Doctor insights on:
Emotional Needs Of The Elderly
Fast Life: Remember that our culture has changed dramatically over the course of your elderly loved one's life. The internet did not exist during most of the life of the elderly person. Even freeways didn't exist for the most part. Life is just lived at a much faster pace that it was decades ago. Remember to slow down and have a conversation, and do a lot of patient, interested listening. ...Read moreSee 1 more doctor answer
What is emotional benefit of an elderly person seeing a beloved grandchild far away on skype? Has anyone done studies? What are your thoughts?
Probably a lot.: When distance is a barrier a face and a voice do very well at making a good connection emotionally. After all, what is the first thing we have access to as we are introduced into this world? Yes! a voice and a face! i would guess that common sense says the benefits are great. If there are studies I am unaware of them. ...Read moreSee 1 more doctor answer
My elderly mother is constantly reading religious / political material and hearing news on tv and radio. She gets very emotional over her views and beliefs and it leads to arguments. What should I do?
Broader view: It occurred to me to try to see another side. Certainly arguments need to be softened into discussion, but it might be possible to turn this into a means of broadening views. Can you imagine a gentle probe - like this? "i'd like to hear what you think, but first calm down so that i can understand you better. Then maybe i can explain my point of view too." it may be a + that she cares about issues. ...Read moreSee 1 more doctor answer
Elderly grandma has hbp and CHF & has trouble sleeping. She has become very emotional and doesn't make sense. What would calm her safely?
Delirium?: Your grandma needs an urgent assessment with her primary care physician. The mental status changes you describe (sleep disturbance, very emotional, and "doesn't make sense") are consistent with delirium, a confusional state caused by many kinds of medical problems including medication reactions -- but you list no meds. Treatment requires correcting the underlying cause. ...Read moreSee 1 more doctor answer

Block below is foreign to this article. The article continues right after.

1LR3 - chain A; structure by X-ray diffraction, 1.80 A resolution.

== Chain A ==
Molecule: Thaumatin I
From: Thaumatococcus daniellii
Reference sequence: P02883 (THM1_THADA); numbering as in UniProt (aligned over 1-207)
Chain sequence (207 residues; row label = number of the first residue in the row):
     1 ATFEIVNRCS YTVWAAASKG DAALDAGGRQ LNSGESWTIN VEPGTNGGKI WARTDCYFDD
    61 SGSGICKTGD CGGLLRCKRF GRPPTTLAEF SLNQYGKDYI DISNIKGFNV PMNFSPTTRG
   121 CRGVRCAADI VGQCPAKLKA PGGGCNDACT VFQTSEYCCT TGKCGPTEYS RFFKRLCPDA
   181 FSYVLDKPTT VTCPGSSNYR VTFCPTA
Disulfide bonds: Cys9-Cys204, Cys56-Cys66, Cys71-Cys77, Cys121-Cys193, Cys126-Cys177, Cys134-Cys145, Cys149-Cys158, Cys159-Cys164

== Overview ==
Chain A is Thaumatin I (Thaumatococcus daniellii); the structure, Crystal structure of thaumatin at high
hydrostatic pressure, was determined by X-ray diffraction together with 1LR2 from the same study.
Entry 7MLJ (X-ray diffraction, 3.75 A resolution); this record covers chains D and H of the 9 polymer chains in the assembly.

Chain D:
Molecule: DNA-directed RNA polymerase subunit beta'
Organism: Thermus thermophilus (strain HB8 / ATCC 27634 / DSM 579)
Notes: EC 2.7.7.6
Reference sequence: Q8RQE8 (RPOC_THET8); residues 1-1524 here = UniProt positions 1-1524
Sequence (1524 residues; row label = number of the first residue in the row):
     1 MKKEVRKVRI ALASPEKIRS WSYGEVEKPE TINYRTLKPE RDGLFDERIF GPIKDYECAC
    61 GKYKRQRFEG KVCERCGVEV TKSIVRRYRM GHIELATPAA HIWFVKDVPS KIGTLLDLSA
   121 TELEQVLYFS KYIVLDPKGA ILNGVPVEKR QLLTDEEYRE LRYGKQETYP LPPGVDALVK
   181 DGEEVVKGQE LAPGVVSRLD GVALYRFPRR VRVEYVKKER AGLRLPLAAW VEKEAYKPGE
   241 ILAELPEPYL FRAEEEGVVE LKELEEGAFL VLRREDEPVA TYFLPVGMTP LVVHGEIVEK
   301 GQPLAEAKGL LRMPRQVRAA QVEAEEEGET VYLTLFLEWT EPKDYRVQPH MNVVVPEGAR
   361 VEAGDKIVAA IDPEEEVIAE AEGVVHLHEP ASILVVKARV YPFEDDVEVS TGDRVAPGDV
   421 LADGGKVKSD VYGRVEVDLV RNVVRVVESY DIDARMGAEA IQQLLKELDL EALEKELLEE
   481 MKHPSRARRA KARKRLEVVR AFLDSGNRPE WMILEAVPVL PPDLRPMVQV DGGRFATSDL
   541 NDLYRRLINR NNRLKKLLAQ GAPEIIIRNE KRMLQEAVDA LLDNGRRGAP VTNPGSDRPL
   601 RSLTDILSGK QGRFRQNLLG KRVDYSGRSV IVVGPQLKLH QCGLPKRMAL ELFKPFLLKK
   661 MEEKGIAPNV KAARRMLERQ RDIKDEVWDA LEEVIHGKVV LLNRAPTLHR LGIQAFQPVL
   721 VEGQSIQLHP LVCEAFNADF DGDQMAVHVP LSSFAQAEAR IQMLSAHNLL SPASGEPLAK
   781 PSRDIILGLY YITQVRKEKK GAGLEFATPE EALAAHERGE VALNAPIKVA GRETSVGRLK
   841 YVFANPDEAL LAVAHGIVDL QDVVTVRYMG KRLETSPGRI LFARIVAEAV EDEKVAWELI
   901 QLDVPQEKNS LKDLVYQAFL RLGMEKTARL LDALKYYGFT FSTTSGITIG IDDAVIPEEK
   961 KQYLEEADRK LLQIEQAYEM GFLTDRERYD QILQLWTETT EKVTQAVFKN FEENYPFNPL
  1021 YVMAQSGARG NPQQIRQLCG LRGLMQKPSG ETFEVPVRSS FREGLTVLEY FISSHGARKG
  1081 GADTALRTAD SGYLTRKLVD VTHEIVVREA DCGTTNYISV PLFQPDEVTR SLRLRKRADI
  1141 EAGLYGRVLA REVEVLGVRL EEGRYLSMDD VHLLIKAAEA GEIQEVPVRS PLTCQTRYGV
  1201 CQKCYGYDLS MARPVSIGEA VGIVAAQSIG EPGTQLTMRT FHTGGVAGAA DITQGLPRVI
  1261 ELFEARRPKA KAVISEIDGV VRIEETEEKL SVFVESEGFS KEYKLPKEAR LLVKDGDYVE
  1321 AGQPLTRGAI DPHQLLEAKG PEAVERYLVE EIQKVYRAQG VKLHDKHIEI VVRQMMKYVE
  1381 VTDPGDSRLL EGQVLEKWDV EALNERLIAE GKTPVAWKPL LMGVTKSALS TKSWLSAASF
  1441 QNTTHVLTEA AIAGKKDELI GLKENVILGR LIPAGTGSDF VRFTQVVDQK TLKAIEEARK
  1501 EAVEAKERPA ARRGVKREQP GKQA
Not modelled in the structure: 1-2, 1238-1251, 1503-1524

Varies . . .: I'm sorry that you have to ask this question b/c presumably you're about to lose someone close to you. Hopefully, hospice care has been engaged. Answer depends upon time frame, eg days to weeks to months. Check out https://www.caring.com/articles/signs-of-death & http://hospicefoundation.org/End-of-Life-Support-and-Resources/Coping-with-Terminal-Illness/Signs-of-Approaching-Death for 10 signs. ...Read more
Falls, infn dementia: Biggest health risks for elderly are falls which can lead to disability and functional dependence, infections which can present atypically and lead to severe illness if not diagnosed early, dementia which leads to functional dependence, caregiver burden and co-morbidities such as diabetes and heart disease which can lead to complications if not appropriately managed. ...Read more
Same as non-elderly: It's doubtful that e-cigs & vaporizers are any safer for elderly than non-elderly. If anything, smoking in general is worse, because lung function deteriorates w/age. So it's always best to quit smoking rather than substitute one form for another. Currently we don't have much info on e-cigs & vaporizers. ...Read more
Normal/health: A way of thinking about normalcy is a range of behaviors for instance if you were to wash your hands one or two times a day, typically that would not be considered abnormal. However, if you were to wash your hands dozens of times per day, that quite likely would be considered abnormal. In this context normalcy should not be thought of in simple terms of yes or no, black or white. ...Read more
Many: Firstly, any abuse should be reported. Obvious signs of bruises in many stages of healing, genital or rectal trauma. A patient that seems fearful of their caretaker, or a patient that the caretaker refuses to have you interview them alone maybe a sign. Under nutrition, poor hygiene and other signs of neglect maybe noticeable. Less obvious signs may include financial abuse. ...Read more
What's eating you?: If you're using food to resolve emotional distress or conflict, keep in mind that emotional eating is a symptom of the problem, not "the" problem. It's important to identify what's eating "at" you, rather than focusing on food. Identify the emotional triggers to the behavior and find new ways to respond to yourself. Therapy can be extremely helpful in this regard. ...Read moreSee 1 more doctor answer
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